Both these prodigies are very talented and I salute their parents, who I'm sure are very proud of their kids.

Wednesday, August 6, 2008

Wanna Hear The New Single "C-lebrity" from Queen + Paul Rodgers?

Queen + Paul Rodgers will be releasing their first collaboration with the upcoming album entitled "The Cosmos Rocks". The legendary group's highly anticipated work is set to reach the stores in the EU and the UK on 15th September and to the US and Canada on October 14th.

It's a general concensus that no one could ever replace the great Freddie Mercury. But really I feel that Paul Rodgers, who's a great vocalist in his own right, really meshes well with Brian May and Roger Taylor. For me, this is a different group altogether. They're still carrying the band name though, despite the fact that original members Brian and Roger represents just half of what the group used to be, with John Deacon retiring already. Nevertheless, with Brian May still manning the lead guitar spot, the band has more than enough juice to rock on until the next century or so!

For a preview of what to expect from the supergroup, here's a video of their rockin' new single "C-lebrity" shown in official Queen youtube site! Enjoy!

Monday, August 4, 2008

Metallica Announces Release Date For "Death Magnetic"!

Finally, 5 years after the release of their previous album "St. Anger", Metallica will be releasing their ninth album entitled "Death Magnetic", which will be available this coming September 12, 2008!

I'm one of them old-school Metallica fans that loved all their 4 albums in the 80's, namely: "Ride The Lightning" (1983), "Kill 'Em All" (1984), "Master Of Puppets" (1986, in my opinion, their best ever!) and "...And Justice For All" (1988). I didn't really took much notice of them in the 90's. However, I'm still feeling that excitement as the date approaches and find myself looking forward to hearing the songs in the album.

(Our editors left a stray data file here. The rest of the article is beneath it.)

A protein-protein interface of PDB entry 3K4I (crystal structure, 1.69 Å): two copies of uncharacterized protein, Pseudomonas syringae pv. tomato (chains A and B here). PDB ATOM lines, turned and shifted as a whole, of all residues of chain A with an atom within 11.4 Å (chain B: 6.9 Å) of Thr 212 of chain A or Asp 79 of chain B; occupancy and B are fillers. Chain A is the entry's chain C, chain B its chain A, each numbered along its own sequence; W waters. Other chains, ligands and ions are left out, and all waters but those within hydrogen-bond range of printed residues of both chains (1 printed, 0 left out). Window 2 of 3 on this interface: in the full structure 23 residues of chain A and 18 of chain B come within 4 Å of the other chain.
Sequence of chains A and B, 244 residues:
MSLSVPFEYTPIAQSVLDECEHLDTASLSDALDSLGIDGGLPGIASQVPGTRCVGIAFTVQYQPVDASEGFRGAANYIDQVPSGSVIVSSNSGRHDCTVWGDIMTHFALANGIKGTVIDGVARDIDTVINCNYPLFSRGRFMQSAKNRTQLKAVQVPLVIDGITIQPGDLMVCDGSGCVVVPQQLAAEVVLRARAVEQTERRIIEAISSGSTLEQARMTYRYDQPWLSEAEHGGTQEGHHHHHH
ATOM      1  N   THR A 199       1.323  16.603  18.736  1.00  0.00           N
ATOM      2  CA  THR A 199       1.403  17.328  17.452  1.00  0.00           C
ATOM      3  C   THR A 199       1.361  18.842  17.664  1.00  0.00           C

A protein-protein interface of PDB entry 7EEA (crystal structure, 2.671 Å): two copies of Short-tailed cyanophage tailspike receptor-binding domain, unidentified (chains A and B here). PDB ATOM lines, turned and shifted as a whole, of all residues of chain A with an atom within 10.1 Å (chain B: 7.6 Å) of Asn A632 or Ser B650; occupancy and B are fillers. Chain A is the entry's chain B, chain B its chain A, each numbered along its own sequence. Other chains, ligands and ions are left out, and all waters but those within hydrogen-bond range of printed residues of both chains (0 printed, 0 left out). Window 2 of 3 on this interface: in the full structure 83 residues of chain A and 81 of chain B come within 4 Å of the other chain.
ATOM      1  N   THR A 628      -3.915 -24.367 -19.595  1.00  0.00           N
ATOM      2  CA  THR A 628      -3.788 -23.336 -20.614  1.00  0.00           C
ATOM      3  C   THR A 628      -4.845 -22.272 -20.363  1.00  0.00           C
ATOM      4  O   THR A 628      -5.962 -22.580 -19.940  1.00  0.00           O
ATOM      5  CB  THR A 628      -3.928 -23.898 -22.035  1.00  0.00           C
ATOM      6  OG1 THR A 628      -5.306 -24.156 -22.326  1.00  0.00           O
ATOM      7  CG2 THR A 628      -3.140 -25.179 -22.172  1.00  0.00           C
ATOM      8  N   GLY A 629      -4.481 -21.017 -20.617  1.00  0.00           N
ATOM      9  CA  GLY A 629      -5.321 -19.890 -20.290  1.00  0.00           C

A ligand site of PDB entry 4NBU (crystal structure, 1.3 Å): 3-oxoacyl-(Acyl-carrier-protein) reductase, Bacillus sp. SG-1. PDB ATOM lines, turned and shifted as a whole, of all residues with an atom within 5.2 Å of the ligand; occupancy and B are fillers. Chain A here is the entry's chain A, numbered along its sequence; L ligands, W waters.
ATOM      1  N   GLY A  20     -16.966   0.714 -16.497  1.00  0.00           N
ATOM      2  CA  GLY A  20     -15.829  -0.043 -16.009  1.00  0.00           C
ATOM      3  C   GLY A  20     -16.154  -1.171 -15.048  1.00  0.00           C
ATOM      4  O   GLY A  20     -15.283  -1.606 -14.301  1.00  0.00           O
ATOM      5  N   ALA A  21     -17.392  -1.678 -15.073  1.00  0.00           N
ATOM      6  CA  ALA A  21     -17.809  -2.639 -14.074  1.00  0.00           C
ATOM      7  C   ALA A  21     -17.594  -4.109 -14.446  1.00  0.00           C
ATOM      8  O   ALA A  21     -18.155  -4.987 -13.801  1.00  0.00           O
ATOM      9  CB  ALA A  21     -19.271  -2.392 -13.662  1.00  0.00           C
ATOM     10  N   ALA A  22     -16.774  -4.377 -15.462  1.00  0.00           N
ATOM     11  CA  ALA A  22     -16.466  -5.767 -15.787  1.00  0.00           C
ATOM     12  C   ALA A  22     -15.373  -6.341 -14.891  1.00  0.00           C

There's a video I've seen in youtube showing the photo shoot of their upcoming single "The Day That Never Comes", a song which is shown in an Iraq War setting. This is what Lars Ulrich told MTV News about it:
It’s a story about human beings who don’t know each other, in a particularly tense situation. It could be a contemporary war setting, but it’s really about forgiveness and redemption and understanding what goes on in people’s minds. We really feel that this was such a beautiful and epic way to treat the song in something that was really radically different than the specificity of the lyrics.

I hope that the guys will remain true to the spirit of Metallica and make this album as kickass as possible. If they do, then it's going to be quite a treat!

Sunday, August 3, 2008

How To Keep Your Guitar's Neck, Fretboard and Strings Clean

Some time age, I was rocking my guitar and jamming with my band when I took a little breather. Our bassist then took my guitar and played songs to which our drummer jammed with. After a while, he (bassist) commented how difficult it was to play my guitar! He said that the strings and neck weren't smooth as he expected. I've been playing it long enough to notice. I thought it was normal. But it shouldn't be! It turned out that the culprits were the accumulated sweat and dirt in the neck and strings of my guitar.

I've always been conscious about the guitar body. I always keep it clean and avoid scratches as much as I can. However, this incident spurred me to think about how I, a life-long guitar aficionado, have been inadvertently neglecting my beloved guitar's neck area to the mercy of dirt and grime!

Mind you, it's not only for aesthetic purposes. Three months ago, I went through a harrowing episode of indescribable pain in my left hand and wrist that forced me to stop playing guitar, and caused limited mobility for my left hand, for a couple of months. It was one of the longest 2 months of my life! Now, I made a connection between my wrist pain and the condition of my guitars' necks. It's indeed a factor that causing this discomfort in my left hand while playing. After this realization, I made a vow to myself to be aware of guitar neck care if I want to keep playing guitar. I need my hands to play, right?

After a little research, I found some different ways to make sure you keep you guitar's neck area clean: